The Post-release Monitoring (PRM) teams that keep an eye on the orangutans in the rainforest learn many things from observing them. For example, they find out which fruits or leaves they can eat in the rainforest. We can learn so much from orangutans.
The PRM teams that observes the released orangutans in the rainforest learn how to survive in the rainforest from the orangutans. The monitoring teams live for longer periods in camps in the rainforest. Sometimes, their camp food supplies start to run low. That is when it is good to know how to make use of natural food in the forest! Fish is not the only natural food source. Through observing orangutans, the team can get a better understanding of what natural food sources are also safe for humans to consume.
There are various plant species that are safe for humans to eat. However, those who are not familiar with these forest foods will find it difficult to determine what to eat in an emergency situation. There are many types of fruits and fungi found in the forest that might look appetizing, but are poisonous and dangerous when eaten. This is where we can learn a lot from orangutans!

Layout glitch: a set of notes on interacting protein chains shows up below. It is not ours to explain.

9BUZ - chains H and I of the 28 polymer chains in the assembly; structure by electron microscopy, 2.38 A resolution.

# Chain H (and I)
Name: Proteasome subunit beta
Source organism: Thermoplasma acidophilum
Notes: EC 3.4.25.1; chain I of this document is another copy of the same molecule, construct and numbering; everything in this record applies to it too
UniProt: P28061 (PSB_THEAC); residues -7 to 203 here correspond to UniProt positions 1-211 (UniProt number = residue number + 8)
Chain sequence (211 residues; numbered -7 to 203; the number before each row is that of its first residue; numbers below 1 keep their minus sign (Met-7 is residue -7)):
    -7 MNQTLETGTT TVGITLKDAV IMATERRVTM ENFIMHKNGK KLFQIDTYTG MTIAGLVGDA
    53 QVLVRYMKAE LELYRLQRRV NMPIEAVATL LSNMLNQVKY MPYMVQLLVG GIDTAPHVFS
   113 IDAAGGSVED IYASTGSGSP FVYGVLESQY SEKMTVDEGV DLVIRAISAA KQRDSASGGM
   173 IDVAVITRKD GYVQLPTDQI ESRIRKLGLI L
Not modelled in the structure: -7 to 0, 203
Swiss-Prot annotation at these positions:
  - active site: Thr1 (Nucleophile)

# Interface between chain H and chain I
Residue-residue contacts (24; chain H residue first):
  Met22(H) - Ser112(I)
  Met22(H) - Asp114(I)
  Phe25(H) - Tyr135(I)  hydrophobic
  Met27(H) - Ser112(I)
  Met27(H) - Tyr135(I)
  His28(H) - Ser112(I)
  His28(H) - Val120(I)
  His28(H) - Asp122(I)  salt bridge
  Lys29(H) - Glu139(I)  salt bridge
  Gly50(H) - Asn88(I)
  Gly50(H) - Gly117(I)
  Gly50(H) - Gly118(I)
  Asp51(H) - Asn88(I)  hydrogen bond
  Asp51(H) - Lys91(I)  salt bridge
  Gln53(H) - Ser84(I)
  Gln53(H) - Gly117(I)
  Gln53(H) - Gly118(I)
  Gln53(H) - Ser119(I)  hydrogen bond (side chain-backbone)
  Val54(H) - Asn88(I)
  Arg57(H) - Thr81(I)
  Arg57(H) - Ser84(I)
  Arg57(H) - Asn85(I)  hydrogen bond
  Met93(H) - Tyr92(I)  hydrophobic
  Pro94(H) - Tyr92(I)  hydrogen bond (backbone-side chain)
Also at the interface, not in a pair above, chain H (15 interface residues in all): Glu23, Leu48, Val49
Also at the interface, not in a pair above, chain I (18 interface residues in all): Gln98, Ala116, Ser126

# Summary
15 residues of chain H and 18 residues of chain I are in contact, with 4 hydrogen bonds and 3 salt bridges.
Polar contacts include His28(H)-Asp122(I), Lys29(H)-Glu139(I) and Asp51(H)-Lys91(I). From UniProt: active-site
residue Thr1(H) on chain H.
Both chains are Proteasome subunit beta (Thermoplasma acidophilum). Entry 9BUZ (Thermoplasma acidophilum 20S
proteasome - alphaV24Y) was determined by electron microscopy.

Of course, the team observe the orangutans to make sure they are doing well and to gain more knowledge about the orangutans. But the teams also collect information on the types of foods the orangutans consume, which also reveals which plants are safe to eat for humans.
Recently the team observed Desi and Kimi. Desi, who underwent years of rehabilitation, has strikingly different habits to that of Kimi, a wild orangutan. Kimi is clearly more familiar with a wider selection of natural food sources in the forest. The monitoring team have even tried some of Kimi’s favourite fruits and found out that they taste pretty good!
The team has often see a red fruit known as mondokaki or bongang (Tabernaemontana macrocarpa), but have not once seen Desi or Kimi touch the fruit. If they won’t touch it, then neither will the team. In desperate times the monitoring team have tried both leaves and herbs from the forest – but only if they are orangutan approved!
Support our work: Become an Orangutan Partner